Superficially, one could attribute this to ignorance. But how politicians phrase their words matters. It is a common tendency of anti-Semites to play down, ignore or reject the idea that the Holocaust was targeted at Jews. It is hard to believe that no one within the White House would have been aware of the kind of dog whistle this omission sent to the extreme right.
That White House staff includes Trump’s chief strategist, Steve Bannon, who was the executive chairman of Breitbart, viewed widely as the online news outlet of the “alt right”.
Timing also matters. The decision to shut US doors to Syrian and and Iraqi refugees was announced on Holocaust Memorial Day. The irony of an order singling people out for their faith wasn’t lost on Jewish groups, who know all too well how many German Jews fleeing the Nazis were turned away from other shores. Trump’s response time sent a message too. When a Hasidic Jewish reporter asked Trump about the growing anti-Semitism at his press conference on 16 February, he responded as if it was a personal attack, calling the question “very insulting” and telling him to sit down. Despite tweeting vociferously about Saturday Night Live and his daughter’s clothing line being dropped by a department store, Trump only managed to issue a statement condemning anti-Semitism on Tuesday.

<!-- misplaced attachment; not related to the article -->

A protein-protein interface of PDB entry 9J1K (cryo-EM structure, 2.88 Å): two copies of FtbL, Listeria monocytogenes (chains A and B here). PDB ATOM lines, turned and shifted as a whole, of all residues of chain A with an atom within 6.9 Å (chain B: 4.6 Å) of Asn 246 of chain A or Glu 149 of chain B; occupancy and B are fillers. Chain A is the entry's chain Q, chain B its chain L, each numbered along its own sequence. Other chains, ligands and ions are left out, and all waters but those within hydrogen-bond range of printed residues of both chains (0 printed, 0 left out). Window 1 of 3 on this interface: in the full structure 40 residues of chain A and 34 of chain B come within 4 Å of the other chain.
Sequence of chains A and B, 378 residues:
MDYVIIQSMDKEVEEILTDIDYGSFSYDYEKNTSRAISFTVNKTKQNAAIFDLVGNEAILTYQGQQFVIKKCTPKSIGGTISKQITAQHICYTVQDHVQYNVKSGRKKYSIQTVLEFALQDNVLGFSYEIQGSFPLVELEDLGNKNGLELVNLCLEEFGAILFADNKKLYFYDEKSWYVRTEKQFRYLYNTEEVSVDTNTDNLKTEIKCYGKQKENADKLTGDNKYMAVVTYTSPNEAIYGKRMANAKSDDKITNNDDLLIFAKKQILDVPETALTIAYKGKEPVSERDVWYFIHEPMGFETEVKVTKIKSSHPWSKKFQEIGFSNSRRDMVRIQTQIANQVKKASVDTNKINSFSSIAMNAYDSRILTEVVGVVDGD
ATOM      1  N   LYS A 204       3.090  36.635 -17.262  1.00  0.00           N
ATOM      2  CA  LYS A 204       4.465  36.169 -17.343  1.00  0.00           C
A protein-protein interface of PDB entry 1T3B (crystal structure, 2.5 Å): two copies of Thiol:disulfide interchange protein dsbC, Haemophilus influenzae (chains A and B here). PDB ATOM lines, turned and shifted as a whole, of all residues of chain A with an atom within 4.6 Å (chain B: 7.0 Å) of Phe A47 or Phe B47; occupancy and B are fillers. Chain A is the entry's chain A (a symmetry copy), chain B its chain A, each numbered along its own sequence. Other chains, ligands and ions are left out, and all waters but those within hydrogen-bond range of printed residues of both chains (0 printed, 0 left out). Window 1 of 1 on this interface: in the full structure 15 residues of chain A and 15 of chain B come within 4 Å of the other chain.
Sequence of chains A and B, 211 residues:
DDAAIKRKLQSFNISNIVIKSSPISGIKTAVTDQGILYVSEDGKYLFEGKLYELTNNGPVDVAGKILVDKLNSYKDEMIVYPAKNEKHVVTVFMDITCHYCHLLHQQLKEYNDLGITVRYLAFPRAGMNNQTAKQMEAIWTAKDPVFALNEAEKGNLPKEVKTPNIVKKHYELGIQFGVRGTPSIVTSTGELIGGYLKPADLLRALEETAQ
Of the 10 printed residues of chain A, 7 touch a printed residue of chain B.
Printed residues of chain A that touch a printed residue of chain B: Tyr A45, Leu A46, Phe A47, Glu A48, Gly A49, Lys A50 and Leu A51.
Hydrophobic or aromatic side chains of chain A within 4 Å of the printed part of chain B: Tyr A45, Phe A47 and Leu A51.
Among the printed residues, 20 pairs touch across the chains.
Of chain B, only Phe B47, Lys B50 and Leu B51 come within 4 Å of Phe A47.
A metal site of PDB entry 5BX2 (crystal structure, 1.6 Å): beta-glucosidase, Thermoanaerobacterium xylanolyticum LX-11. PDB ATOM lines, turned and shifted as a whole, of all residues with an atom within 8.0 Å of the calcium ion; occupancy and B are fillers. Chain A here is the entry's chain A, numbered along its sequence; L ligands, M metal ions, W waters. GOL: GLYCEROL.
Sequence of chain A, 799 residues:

David Samuels is a prominent Jewish writer living in Brooklyn, New York. He told me: “American Jews are threatened by rising anti-Semitism on both the right and left, which FBI statistics show to be more serious and more deadly than any animus directed towards Muslims or any other religious group.
“I feel sad that this is now my country, not because I am Jewish but because anti-Semitism is a degenerative thought-virus that makes people crazy by promising to explain everything that happens in the world with reference to a single prime mover – the Jews.
“Because anti-Semitism is a conspiracy theory, and not a form of social prejudice, it is fatal to rational thinking, in a way that simple racial or religious prejudice – including prejudice against Jews – is not.”
Whatever the intentions of the Trump administration, the reaction in the country at large shows it is playing with fire. Americans must hope that Trump, who has three Jewish grandchildren, will come to his senses and rid his support base of any who seek to use the presidency to infect the country with their diabolical ideology.